Our program

Over the last few years, we have consolidated our programming in Madagascar around strategic partnerships aimed at supporting civil society organizations (activist networks, monitoring bodies, etc.) and communities that are organizing themselves around issues related to natural resources and their environment with the help of trained local facilitators.

Through our approach, we support various actors in taking charge of their own development through a process of empowerment which is facilitated by close accompaniment and capacity-building based on their hopes and needs.

Although initiatives supported by Development and Peace – Caritas Canada cover almost the entire country, our program is focused particularly on the island’s central region, from west (Maintirano) to east (Toamasina) and covering the regions of Bongolava, Analamanga, Atsinanana and Alaotra-Mangoro. This area includes communities that are extremely vulnerable and isolated and tend to be forgotten in aid responses.

The autonomy of the community is at the heart of our programming, which is built around two major complementary areas:

  1. Enhancing local governance so that communities can have greater control over the natural resources in their environment and benefit from greater economic, food, land and climate security.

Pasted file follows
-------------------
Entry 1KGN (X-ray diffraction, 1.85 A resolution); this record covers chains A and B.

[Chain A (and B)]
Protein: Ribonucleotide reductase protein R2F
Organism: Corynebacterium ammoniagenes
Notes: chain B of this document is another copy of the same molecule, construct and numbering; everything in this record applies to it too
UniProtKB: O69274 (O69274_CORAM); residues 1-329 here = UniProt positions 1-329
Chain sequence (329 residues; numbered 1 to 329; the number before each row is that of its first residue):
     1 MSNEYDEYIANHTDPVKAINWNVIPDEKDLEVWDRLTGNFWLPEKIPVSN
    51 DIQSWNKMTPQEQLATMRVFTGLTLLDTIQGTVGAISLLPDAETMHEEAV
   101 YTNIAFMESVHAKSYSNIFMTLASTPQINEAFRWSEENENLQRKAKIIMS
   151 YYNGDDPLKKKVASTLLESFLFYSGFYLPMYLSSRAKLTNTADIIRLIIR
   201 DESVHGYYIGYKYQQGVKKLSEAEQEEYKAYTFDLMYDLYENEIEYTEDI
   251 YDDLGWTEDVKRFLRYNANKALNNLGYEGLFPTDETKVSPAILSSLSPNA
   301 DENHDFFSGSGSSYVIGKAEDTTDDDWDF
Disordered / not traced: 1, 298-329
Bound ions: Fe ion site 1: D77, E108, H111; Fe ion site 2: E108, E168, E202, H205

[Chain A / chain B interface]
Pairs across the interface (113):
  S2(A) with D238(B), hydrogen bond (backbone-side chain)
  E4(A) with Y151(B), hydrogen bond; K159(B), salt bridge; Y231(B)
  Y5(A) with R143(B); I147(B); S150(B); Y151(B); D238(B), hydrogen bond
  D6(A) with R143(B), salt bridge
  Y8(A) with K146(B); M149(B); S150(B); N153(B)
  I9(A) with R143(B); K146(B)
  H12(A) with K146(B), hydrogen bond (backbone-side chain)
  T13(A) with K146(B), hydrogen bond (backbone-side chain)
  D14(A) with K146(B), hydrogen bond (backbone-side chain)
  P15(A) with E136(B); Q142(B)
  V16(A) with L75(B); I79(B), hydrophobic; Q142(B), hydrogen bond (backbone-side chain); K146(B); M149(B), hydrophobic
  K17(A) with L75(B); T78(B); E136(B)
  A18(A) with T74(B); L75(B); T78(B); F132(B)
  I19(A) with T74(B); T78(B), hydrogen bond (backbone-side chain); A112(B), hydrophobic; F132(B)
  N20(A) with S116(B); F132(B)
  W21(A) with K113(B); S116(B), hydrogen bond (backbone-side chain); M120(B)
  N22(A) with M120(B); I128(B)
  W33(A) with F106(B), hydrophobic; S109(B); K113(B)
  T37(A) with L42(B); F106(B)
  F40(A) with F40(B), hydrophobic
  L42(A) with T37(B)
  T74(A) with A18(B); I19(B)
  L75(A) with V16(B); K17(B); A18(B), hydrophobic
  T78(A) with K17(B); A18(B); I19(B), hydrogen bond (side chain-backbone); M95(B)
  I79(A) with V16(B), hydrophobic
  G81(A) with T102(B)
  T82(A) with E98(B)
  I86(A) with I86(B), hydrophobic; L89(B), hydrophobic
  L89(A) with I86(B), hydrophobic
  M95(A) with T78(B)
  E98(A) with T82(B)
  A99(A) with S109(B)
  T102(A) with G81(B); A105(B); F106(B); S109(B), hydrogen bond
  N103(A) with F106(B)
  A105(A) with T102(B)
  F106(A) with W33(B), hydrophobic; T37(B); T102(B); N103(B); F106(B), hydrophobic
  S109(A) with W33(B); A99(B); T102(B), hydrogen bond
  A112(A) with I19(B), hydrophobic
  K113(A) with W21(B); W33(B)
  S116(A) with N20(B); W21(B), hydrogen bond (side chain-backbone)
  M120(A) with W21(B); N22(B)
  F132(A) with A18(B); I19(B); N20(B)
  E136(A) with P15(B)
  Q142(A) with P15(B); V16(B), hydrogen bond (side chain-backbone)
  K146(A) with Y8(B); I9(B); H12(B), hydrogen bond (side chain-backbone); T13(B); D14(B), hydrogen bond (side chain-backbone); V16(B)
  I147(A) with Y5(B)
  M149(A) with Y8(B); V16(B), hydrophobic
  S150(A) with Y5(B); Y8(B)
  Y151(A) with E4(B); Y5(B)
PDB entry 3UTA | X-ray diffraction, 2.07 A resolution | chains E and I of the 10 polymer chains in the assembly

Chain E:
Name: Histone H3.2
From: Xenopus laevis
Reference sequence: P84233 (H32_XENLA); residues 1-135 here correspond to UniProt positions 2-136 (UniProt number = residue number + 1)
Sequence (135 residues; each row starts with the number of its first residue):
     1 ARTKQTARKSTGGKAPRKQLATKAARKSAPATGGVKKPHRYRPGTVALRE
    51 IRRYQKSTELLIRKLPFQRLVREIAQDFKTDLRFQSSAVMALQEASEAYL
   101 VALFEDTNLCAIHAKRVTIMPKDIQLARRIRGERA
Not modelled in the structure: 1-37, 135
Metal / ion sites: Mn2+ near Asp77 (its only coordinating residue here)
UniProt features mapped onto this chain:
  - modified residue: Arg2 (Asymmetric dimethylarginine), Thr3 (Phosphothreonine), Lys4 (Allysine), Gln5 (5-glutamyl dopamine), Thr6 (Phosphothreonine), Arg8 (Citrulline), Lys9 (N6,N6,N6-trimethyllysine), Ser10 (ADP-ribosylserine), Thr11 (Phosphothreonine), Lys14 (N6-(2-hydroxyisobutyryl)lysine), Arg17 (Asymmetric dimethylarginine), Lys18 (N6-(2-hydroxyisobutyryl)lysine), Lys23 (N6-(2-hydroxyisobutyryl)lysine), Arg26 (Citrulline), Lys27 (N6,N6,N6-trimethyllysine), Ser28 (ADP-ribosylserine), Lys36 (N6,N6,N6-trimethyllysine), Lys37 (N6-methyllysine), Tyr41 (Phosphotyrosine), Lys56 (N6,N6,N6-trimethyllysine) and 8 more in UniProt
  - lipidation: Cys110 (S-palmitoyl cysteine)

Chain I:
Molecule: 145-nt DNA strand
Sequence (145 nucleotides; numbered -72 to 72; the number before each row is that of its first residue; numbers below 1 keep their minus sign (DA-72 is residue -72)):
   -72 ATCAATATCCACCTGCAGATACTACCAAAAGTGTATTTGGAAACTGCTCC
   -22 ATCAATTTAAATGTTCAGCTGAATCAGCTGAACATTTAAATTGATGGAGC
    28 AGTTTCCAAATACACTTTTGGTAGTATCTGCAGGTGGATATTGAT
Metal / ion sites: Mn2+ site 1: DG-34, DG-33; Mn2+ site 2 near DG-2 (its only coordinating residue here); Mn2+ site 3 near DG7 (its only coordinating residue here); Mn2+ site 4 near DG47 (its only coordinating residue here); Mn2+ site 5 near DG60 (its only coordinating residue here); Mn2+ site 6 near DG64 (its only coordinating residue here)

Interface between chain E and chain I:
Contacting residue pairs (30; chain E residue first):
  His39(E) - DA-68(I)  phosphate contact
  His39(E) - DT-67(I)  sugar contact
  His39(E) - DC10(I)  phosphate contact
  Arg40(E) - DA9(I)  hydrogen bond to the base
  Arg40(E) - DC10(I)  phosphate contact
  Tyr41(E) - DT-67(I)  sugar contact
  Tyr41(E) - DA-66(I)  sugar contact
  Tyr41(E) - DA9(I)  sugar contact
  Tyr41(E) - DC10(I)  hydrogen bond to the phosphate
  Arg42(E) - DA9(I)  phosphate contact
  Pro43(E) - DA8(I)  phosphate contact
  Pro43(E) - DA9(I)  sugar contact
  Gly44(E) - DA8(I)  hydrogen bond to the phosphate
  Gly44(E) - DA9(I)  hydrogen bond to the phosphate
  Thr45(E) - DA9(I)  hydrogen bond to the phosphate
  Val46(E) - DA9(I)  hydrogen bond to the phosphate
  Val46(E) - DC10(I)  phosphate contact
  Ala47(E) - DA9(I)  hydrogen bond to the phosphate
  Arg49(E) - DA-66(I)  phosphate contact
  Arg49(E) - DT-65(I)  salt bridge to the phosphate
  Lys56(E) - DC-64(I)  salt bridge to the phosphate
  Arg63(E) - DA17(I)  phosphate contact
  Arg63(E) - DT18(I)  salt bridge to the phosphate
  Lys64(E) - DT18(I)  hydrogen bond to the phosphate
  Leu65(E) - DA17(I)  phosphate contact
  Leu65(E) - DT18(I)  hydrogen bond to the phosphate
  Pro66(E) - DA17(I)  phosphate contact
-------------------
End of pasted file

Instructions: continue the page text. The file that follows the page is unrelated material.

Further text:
2. Strengthening citizen participation in all formal and informal decision-making spaces involving governance of natural resources, the environment and public life.

The situation

The large island has more than 20 million inhabitants of whom 80 percent subsist on less than 1 dollar per day even though the country has significant natural resources (sapphire, rosewood, nickel, cobalt, oil, etc.).

Free and transparent elections were held in 2013 following a serious crisis that had persisted since 2009 and which dramatically impacted the living conditions of the vast majority of the population. As soon as he took office, the transitional president, Andry Rajoelina, called upon foreign investors to relaunch the country’s economy, appeals directed primarily to mining and oil companies, which have since resumed exploration activities.

In 2014, the country regained institutional stability thanks to the election of Hery Rajaonarimampianina, the ex-finance minister of the former transitional power. Despite a weak economy and a very high unemployment rate, agriculture remains the key sector of the Malagasy economy and is the livelihood of over 70 percent of the population.